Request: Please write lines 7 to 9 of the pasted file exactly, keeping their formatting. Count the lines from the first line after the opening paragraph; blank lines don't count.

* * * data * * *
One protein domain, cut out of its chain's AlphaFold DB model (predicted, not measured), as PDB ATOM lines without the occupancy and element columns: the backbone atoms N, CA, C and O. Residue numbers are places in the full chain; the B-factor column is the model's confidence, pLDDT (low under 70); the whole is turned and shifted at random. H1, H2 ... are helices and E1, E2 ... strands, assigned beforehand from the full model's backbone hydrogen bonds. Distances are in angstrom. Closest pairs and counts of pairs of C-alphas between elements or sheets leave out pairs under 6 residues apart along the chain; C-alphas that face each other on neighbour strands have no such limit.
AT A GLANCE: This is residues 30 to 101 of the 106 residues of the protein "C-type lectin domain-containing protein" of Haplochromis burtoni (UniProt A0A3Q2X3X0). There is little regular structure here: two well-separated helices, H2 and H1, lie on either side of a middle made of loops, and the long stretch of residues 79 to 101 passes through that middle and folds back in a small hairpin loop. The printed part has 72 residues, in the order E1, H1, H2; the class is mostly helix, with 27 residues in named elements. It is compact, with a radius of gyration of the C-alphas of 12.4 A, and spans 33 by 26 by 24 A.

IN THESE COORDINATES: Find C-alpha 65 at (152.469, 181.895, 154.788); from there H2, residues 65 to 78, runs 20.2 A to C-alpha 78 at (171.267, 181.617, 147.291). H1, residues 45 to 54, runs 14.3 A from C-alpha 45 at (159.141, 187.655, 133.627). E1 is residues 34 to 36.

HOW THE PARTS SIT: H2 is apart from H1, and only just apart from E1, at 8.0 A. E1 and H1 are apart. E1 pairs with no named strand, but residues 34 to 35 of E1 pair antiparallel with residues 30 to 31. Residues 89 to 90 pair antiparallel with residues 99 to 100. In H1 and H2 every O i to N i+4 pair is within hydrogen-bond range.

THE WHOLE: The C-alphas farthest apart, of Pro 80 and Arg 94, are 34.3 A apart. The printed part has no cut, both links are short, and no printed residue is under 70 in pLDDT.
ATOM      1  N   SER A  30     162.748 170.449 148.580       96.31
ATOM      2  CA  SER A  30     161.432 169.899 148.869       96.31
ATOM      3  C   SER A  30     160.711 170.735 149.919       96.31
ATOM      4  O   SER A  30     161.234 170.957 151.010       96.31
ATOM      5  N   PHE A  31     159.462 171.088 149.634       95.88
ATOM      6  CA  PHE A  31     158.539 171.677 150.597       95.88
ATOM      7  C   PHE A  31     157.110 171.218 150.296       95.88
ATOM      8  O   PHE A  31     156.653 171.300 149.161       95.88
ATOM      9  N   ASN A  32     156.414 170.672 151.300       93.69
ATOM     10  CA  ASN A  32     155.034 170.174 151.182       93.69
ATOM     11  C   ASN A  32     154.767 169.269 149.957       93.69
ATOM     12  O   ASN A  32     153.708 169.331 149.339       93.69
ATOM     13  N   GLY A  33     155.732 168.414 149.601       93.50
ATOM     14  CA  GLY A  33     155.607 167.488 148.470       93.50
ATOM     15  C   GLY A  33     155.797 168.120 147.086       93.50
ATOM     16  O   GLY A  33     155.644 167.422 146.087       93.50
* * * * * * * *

ATOM      3  C   SER A  30     160.711 170.735 149.919       96.31
ATOM      4  O   SER A  30     161.234 170.957 151.010       96.31
ATOM      5  N   PHE A  31     159.462 171.088 149.634       95.88